What Are The Different Methods To Prepare Plant-Based Food?

Plant-Based Food
Plant-Based Food
Plant-Based Food
Plant-Based Food

Nowadays, many people are switching to plant-based diets like vegan and vegetarian diets mainly due to their health benefits. Generally, foods like fruits, vegetables, whole grains, nuts, and seeds contain higher amounts of nutrients than many animal-based food products. However, some of the nutrients in plant-based food like minerals are not easily absorbed by the body due to the presence of anti-nutrients. But this can be avoided to a certain extent by processing the food. In this article, we will discuss in detail different methods for preparing plant-based food; read ahead to know more about them.

What Is plant-based food preparation?

Traditionally, different methods have been used for preparing plant-based food. Some of them are cooking, cutting, soaking, grinding, fermentation, etc. These methods help to release nutrients trapped within the cell walls of fruits and vegetables or remove the antinutrients so that the nutrients can be easily absorbed. Due to this, micronutrients like vitamins and minerals are readily available to the body.

Vegans must give special attention to plant-based food preparation methods as they have an increased risk for developing deficiency diseases. Also, you must know that improper preparation of food is one of the leading causes of malnutrition in resource-poor communities.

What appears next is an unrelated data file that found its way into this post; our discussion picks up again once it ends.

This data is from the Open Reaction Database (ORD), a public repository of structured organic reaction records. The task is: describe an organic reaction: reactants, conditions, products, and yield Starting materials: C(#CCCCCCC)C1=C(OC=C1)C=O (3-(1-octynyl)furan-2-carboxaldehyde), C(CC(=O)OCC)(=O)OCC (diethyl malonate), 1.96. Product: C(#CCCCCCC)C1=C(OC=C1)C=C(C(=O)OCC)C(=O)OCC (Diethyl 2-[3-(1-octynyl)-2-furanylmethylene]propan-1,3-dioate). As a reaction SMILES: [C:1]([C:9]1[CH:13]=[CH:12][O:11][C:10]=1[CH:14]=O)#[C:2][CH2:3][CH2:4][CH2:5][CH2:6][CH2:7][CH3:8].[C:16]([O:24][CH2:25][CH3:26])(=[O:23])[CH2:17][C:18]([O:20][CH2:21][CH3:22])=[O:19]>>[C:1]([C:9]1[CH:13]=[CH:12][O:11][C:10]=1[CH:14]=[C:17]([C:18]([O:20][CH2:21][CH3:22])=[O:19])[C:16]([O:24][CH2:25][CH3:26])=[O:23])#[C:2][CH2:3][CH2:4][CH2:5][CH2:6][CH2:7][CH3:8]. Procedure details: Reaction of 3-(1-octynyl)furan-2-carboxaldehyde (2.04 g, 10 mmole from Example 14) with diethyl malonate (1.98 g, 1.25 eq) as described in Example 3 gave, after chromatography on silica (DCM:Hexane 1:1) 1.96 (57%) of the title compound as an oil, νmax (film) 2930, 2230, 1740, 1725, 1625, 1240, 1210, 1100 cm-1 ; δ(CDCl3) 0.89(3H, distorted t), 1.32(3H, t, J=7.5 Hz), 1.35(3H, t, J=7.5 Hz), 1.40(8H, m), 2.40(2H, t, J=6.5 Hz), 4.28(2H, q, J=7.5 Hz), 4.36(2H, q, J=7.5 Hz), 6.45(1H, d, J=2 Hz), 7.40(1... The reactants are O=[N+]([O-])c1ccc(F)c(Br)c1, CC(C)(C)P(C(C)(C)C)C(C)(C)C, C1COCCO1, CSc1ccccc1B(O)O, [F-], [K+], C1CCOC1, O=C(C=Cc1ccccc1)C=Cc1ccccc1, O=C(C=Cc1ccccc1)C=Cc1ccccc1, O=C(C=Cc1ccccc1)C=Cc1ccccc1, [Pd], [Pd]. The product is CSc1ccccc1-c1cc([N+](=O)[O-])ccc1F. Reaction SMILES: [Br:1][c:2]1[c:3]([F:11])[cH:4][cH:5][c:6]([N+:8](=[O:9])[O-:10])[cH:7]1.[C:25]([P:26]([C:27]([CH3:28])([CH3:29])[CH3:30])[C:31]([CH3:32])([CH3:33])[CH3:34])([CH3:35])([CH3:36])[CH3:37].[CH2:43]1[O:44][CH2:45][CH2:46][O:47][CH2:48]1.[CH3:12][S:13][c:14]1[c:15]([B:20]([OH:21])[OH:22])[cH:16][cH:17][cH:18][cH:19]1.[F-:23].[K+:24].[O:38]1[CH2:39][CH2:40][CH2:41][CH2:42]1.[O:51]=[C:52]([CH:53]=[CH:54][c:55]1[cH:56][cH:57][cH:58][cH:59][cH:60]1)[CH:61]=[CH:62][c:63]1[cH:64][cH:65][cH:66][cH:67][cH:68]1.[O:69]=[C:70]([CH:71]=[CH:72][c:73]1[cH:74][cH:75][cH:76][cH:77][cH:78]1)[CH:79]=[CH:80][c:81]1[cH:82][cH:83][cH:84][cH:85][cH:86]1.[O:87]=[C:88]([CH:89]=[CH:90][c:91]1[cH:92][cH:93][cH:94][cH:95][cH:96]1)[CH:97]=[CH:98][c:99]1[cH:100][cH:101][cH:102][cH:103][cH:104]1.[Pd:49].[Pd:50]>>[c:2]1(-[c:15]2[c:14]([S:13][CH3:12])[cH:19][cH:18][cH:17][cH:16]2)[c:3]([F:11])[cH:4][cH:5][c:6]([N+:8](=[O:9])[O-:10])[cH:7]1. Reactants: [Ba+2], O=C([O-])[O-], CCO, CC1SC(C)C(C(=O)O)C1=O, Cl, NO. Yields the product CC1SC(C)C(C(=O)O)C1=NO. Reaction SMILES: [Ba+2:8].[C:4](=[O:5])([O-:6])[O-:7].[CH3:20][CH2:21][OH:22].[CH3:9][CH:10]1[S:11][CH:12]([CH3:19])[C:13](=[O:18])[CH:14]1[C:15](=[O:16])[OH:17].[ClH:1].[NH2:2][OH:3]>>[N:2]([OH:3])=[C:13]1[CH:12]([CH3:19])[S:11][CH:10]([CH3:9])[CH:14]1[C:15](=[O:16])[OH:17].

Shared below are different methods of plant-based food preparation.

Thermal Processing

Thermal processing, which is commonly known as cooking, involves the application of heat to food. This increases the bioavailability of nutrients like iodine, thiamine, niacin, vitamin B-6, folate, and carotenoids. Apart from this, heat also degrades phytates to a certain extent; it is an antinutrient that inhibits the absorption of minerals like calcium, iron, and zinc.

Mechanical Processing

Some of the common methods of mechanical processing of plant-based food are pounding, grinding, cutting, chopping, crushing, etc. For example, the pounding of cereals removes the bran and germ of whole grains. This reduces the content of antinutrient phytate, which is found in the germ of maize, and the aleurone layer of rice, wheat, and sorghum. Due to this, the bioavailability of minerals like calcium, iron, and zinc is increased.

Cutting, chopping, or crushing fruits and vegetables releases the nutrients trapped in the plant matrix. For example, the beneficial compound allicin found in garlic is released or activated when you crush, slice, mince, or chew cloves of garlic. Likewise, mechanical processing improves the bioavailability of carotenoids, which are converted to vitamin A by the body.


Soaking or leaching helps to remove phytates from cereals and legumes. The extent of removal depends on the length of soaking, plant species, and pH. To a lesser degree, it also removes other antinutrients like oxalates and polyphenols.

Usually, a combination of these plant-based food preparation methods is often used.